We loaded everyone into the car (and luckily they didn't notice the luggage in the trunk) and headed south. We drove for about 2.5 hours before stopping at a Ruby Tuesday's for dinner in South Carolina. The kids kept asking what we were doing and where we were going and if they'd be going back to school that week (we left on a Tues, there was no school on Wed for Veteran's Day, but school on Thurs/Fri). We told them that they would have fun but we weren't going to answer ANY questions about where we were going or what we were doing. We finally compromised and answered the question about whether or not they were getting shots and they were all a bit relieved to find out that no one was getting one.
After dinner we had a few more hours in the car before arriving at our hotel for the night in Kingsland, Georgia. The kids were all convinced that we were going to Disney World so stopping in Georgia definitely confused them! After a good night's sleep we were off again and headed to Okefenokee National Wildlife Refuge, about an hour west of Kingsland.
Ellie was excited to be out of the car and happily walked up to the entrance. The kids were excited to see wildlife as soon as we entered the Visitor's Center-- and signs prohibiting feeding said wildlife!
We perused the Visitor's Center for a bit (and learned that Okefenokee was named by Indians and means "land that trembles when you walk on it") and then got ready for our boat tour of the swamp!
Ready to go!
We made our way into the swamp and after about a minute we spotted wildlife-- a woodpecker!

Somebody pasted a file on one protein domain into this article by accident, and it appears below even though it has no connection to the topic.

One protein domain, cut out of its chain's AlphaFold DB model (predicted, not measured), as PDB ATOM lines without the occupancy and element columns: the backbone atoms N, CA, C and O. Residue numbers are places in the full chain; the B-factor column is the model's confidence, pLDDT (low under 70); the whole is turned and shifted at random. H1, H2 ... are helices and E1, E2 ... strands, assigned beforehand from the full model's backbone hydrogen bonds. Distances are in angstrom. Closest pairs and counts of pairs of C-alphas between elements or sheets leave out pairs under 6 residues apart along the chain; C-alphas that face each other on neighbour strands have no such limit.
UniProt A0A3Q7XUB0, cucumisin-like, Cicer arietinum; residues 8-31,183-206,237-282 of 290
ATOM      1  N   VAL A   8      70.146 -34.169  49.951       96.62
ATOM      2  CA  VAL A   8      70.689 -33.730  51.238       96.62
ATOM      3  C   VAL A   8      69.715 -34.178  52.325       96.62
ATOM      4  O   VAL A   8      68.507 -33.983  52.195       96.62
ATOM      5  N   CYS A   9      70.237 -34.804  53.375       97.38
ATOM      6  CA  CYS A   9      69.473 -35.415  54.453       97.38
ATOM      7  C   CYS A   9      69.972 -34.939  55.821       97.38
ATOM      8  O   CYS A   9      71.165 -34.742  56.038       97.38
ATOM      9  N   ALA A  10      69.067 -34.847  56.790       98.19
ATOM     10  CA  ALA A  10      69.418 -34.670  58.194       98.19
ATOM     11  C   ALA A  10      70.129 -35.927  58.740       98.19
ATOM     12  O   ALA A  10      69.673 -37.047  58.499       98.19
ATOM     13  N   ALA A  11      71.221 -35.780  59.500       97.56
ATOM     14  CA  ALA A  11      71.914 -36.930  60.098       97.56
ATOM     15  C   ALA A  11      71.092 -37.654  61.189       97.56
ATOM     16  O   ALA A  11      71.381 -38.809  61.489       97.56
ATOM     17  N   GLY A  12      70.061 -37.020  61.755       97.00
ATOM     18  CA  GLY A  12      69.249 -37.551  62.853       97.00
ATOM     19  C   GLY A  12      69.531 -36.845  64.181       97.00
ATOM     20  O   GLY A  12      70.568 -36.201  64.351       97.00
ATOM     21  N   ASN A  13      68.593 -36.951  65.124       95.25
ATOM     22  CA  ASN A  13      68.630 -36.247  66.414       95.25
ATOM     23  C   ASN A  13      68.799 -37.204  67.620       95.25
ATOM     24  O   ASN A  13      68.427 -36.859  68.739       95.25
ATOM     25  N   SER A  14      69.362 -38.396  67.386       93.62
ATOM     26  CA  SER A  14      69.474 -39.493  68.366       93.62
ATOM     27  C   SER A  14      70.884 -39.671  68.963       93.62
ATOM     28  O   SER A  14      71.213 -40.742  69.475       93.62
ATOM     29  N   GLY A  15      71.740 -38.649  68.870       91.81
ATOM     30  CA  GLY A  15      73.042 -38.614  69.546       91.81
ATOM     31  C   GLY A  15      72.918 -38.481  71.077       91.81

Keeping their eyes open for gators!
We spotted a barred owl high up in the trees and pulled in for a closer look.
First gator sighting!
As we made our way deeper into the swamp, we saw more and more alligators. Our guide would pull up next to them (the metal bar in the bottom left pic is the boat) so that we could get a closer look-- while the gators are used to the boat traffic through the swamp, they are still wild animals and must be respected.
Before this trip, I never would have guessed that a swamp could be such a beautiful place.
We were incredibly lucky to see this group of roseate spoonbills as Okefenokee Swamp is not their natural home-- they must have just been passing through!
Fall in the swamp
These two girls had so much fun looking for gators-- notice the one behind Lexie's head!
A sweet alligator resting in a bed of tickseed sunflowers.
Enjoying our time on the Suwanee Canal
Gators in the swamp
Ellie was completely oblivious to the giant alligator next to her!
We learned all about bladderwort-- a small carnivorous plant that thrives in the swamp.
The water in Okefenokee swamp is really dark, in fact, it's the largest "blackwater" swamp in North America. The Indians that originally inhabited the swamp believed that the water had healing powers- the acidity level of the water is high enough to disinfect wounds! The still, dark water looks almost like a mirror and easily reflects the tall trees of the swamp.
Our tour was 90 minutes and covered both the forests and the prairies of Okefenokee Swamp.
Ellie loved looking over the side of the boat, trying to find alligators.
As we neared the Visitor's Center we laughed about the "Do Not Feed Alligators" signs-- it is amazing that people need that reminder!
White egret (heron) enjoying the sunny morning.
We all had a great time on the boat tour and everyone wants to go back and experience the beauty of Okefenokee Swamp again! We made a quick stop in the gift shop and then continued our drive south.